Some of the roughly $45,000 that the Okanagan Skaha School District spends annually to purchase carbon credits to meet its government-mandated goal of carbon neutrality may be recycled right back to local schools.
School districts will now be able to apply to what is expected to be a $5 million capital fund, made up of their carbon offset payments, which will then be handed back for energy-efficiency projects. The B.C. Ministry of Education made the announcement earlier this month and said feedback from the public sector helped prompt the change.
“It’s an example of the advocacy this board has done and been successful at,” SD 67 secretary-treasurer Ron Shongrunden told the school board at last week’s meeting.
He explained, however, that the funds will be doled out by a provincial advisory committee to whichever projects it deems worthy, so there’s no guarantee that local carbon dollars will return here.
Board chair Ginny Manning was pleased to learn that schools’ carbon bucks will at least stay within the education system.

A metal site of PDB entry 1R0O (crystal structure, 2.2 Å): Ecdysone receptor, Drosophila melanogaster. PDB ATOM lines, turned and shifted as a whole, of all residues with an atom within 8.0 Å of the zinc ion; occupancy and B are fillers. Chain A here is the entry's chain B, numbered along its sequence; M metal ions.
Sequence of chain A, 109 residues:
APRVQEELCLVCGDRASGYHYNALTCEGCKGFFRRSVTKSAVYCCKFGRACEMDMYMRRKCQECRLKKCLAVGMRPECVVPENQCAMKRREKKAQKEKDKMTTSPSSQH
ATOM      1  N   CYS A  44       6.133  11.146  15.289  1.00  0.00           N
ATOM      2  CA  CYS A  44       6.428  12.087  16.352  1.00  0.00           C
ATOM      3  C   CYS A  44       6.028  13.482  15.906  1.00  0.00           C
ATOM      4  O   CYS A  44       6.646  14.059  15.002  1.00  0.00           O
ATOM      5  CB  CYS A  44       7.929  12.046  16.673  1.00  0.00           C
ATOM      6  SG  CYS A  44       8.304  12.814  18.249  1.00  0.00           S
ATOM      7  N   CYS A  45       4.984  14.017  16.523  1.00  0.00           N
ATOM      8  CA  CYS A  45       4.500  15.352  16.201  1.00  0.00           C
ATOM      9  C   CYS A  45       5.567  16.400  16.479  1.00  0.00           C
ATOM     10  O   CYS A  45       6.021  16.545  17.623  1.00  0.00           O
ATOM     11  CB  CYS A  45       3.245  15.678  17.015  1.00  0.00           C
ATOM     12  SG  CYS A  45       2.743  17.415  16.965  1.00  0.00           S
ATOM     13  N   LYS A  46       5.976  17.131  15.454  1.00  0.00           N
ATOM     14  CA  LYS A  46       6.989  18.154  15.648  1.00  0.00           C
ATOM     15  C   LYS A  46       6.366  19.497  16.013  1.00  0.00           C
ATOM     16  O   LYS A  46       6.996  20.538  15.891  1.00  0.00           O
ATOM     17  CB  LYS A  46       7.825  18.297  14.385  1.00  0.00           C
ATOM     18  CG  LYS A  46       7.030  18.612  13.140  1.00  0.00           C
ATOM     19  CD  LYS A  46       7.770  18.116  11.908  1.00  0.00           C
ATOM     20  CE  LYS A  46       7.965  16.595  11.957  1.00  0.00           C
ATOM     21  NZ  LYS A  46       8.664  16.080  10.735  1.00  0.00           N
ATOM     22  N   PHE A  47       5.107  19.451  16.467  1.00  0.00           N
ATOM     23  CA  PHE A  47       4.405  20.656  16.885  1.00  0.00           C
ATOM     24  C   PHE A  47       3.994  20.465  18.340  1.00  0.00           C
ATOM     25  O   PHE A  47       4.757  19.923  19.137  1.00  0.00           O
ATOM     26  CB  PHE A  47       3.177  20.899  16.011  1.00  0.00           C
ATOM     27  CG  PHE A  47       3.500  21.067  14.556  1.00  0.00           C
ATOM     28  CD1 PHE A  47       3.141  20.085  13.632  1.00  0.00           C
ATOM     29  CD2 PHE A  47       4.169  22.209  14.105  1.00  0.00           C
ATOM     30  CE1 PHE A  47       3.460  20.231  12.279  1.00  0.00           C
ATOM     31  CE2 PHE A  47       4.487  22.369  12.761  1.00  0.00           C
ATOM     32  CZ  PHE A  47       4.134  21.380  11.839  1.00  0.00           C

“The biggest concern we had is it was being paid out to some big corporations,” Manning said after the meeting.
B.C.’s public sector officially became carbon neutral in 2010, which applied across all operations, from schools to ministerial offices. If energy-efficiencies can’t be found to meet that goal, organizations must then buy carbon offsets from the Pacific Carbon Trust, a Crown corporation.
However, some of the projects in which the trust invested, including drilling technology improvements for energy giant Encana and high-efficiency heating systems at a high-end Whistler hotel, raised concerns. Local school trustees then joined their counterparts around the province in calling for their trust contributions to be returned to the education system.